Mechanical stress and circuit aging aware VLSI CAD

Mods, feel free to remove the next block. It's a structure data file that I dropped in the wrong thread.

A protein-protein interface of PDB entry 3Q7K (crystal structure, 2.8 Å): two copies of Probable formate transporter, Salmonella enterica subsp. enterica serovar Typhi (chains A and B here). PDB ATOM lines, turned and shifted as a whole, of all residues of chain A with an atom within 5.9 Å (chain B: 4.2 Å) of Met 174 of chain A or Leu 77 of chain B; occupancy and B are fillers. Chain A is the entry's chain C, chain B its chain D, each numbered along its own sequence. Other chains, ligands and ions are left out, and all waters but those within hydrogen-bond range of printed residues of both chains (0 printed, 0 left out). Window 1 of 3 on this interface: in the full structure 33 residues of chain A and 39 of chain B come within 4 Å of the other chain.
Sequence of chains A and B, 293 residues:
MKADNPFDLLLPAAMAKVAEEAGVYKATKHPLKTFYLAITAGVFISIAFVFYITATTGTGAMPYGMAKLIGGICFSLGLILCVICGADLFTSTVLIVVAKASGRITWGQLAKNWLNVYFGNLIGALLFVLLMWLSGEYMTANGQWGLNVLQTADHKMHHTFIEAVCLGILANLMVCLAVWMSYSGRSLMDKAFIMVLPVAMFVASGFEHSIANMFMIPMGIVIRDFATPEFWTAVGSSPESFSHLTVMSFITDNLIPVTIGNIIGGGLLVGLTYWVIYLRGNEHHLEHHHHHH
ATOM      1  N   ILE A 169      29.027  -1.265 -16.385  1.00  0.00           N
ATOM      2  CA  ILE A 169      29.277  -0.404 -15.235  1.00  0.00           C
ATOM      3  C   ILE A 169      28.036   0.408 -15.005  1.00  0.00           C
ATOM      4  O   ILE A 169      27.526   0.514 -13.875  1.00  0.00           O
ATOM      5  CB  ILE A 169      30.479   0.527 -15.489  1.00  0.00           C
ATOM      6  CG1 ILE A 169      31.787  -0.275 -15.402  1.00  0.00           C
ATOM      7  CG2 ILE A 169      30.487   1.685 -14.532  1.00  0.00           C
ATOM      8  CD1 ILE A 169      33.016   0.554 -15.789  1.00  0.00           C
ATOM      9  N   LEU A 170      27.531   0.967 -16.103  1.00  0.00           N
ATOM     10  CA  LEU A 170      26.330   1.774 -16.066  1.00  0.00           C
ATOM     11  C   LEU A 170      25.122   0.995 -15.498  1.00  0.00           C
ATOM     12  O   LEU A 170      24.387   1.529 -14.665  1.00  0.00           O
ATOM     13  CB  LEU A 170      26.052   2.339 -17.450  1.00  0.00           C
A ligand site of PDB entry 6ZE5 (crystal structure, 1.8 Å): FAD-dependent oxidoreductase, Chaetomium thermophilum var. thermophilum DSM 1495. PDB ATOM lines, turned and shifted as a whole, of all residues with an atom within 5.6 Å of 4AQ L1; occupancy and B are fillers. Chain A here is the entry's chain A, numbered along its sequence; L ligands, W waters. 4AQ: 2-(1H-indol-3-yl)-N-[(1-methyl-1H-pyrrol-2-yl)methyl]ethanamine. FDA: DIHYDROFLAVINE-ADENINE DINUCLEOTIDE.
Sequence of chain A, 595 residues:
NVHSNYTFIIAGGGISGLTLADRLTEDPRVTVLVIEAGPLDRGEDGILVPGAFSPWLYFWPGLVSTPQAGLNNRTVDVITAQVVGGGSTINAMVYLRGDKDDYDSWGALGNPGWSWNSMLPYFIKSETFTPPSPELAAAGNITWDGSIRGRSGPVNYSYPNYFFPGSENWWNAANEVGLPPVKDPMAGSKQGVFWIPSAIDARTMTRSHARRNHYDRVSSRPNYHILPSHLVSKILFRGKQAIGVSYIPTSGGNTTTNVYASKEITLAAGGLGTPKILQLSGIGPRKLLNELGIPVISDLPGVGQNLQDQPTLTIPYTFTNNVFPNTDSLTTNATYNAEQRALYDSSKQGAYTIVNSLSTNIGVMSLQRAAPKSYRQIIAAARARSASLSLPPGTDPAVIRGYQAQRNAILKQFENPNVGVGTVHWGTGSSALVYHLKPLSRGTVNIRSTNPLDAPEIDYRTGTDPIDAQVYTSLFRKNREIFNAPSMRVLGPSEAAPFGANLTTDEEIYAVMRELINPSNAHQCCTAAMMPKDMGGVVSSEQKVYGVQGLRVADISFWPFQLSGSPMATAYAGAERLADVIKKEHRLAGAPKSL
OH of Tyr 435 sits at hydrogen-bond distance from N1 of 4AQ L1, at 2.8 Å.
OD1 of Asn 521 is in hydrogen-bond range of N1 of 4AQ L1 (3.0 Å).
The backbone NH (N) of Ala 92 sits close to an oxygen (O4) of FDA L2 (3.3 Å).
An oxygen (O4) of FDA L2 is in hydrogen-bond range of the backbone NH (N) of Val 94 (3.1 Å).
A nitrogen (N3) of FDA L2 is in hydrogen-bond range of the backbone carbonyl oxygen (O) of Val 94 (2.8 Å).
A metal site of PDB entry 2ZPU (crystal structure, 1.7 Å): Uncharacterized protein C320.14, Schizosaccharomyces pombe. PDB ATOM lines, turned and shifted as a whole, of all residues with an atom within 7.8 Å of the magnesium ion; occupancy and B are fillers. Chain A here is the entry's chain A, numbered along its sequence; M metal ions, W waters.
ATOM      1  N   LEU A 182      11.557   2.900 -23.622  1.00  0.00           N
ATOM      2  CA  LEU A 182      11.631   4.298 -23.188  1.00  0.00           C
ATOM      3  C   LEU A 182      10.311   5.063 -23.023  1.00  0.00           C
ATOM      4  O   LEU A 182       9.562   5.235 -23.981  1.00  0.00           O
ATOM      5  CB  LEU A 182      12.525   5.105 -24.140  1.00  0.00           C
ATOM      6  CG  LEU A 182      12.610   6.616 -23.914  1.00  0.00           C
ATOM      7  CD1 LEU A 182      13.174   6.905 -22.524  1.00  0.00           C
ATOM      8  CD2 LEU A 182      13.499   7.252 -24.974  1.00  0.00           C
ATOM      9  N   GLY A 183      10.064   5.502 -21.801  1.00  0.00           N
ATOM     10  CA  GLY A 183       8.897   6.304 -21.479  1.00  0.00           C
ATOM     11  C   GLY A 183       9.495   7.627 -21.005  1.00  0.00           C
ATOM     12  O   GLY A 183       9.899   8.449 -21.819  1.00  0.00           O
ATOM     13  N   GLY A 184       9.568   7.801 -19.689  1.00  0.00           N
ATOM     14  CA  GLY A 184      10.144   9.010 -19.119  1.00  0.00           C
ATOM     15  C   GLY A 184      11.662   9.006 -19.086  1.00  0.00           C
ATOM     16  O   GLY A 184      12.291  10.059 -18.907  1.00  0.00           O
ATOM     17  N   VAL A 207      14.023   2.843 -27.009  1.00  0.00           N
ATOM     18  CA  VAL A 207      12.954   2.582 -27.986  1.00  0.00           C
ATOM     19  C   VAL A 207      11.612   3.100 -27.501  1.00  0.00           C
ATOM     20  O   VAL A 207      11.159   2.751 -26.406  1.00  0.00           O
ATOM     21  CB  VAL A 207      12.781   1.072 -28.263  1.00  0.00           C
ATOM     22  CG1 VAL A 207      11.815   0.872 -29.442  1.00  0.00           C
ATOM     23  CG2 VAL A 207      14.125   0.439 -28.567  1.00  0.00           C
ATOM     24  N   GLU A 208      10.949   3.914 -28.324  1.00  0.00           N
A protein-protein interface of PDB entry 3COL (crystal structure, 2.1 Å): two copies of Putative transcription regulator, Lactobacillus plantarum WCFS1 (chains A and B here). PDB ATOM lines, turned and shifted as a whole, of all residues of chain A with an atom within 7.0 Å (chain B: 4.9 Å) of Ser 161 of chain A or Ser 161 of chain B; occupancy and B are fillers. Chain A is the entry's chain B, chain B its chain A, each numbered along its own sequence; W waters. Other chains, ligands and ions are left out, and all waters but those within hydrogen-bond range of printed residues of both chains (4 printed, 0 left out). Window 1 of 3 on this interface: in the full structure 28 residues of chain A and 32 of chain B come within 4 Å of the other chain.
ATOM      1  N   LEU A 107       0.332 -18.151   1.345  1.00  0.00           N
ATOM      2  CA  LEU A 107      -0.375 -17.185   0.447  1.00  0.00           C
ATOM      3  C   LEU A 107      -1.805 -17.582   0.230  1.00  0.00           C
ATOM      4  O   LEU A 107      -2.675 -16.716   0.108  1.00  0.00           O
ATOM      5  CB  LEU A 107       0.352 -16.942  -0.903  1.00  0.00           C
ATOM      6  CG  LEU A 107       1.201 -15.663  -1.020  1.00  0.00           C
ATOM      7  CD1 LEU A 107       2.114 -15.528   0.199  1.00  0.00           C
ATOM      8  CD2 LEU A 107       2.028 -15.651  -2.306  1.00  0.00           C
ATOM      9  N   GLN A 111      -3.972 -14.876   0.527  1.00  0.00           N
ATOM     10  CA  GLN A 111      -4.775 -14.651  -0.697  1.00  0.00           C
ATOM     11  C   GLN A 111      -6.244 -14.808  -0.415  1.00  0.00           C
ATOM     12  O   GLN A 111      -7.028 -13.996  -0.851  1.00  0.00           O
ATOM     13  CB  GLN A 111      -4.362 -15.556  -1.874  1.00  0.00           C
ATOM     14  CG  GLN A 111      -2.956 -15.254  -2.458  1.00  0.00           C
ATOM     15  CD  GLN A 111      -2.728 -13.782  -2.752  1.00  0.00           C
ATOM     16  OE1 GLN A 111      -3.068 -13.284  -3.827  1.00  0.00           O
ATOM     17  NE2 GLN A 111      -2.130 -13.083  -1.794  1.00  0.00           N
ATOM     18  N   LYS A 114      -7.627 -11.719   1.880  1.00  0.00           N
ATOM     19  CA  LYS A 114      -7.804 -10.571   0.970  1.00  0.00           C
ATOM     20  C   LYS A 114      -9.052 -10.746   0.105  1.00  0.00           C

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With the gradual advance of the state-of-the-art VLSI manufacturing technology into the sub-45nm regime, engineering a reliable, high performance VLSI chip with economically attractive yield in accordance with Moore's law of scaling and integration has become extremely difficult. Some of the most serious challenges that make this task difficult are: a) the delay of a transistor is strongly dependent on process induced mechanical stress around it, b) the reliability of devices is affected by several aging mechanisms like Negative Bias Temperature Instability (NBTI), hot carrier injection (HCI), etc and c) the delay and reliability of any device are strongly related to lithographically drawn geometry of various features on wafer. These three challenges are the main focus of this dissertation. High performance fabrication processes routinely use embedded silicon-germanium (eSiGe) technology that imparts compressive mechanical stress to PMOS devices. In this work, cell level timing models considering flexibility to modulate active area to change mechanical stress, were proposed and exploited to perform timing optimization during circuit placement phase. Analysis of key physical synthesis optimization steps such as gate sizing and repeater insertion was done to understand and exploit mechanical stress to significantly improve delay of interconnect and device dominated circuits. Regarding circuit reliability, the proposed work is focused on reducing the clock skew degradation due to NBTI effect specially due to the use of clock gating technique for achieving low power operation. In addition, we also target the detrimental impact of burn-in testing on NBTI. The problem is identified and a runtime technique to reduce clock skew increase was proposed. For designs with predictable clock gating activities, a zero overhead design time technique was proposed to reduce clock skew increase over time. The concept of using minimum degradation input vector during static burn-in testing is proposed to reduce the impact of burn-in testing on parametric yield. Delay and reliability strongly depend on dimension of various features on the wafer such as gate oxide thickness, channel length and contact position. Increased variability of these dimensions can severely restrict ability to analyze or optimize a design considering mechanical stress and circuit reliability. One key technique to control physical variability is to move towards regular fabrics. However, to make implementation on regular fabrics attractive, high quality physical design tools need to be developed. This dissertation proposes a new circuit placement algorithm to place a design on a structured ASIC platform with strict site and clock constraints and excellent overall wirelength. An algorithm for reducing the clock and leakage power dissipation of a structured ASIC by reducing spine usage is then proposed to allow lower power dissipation of designs implemented using structured ASICs.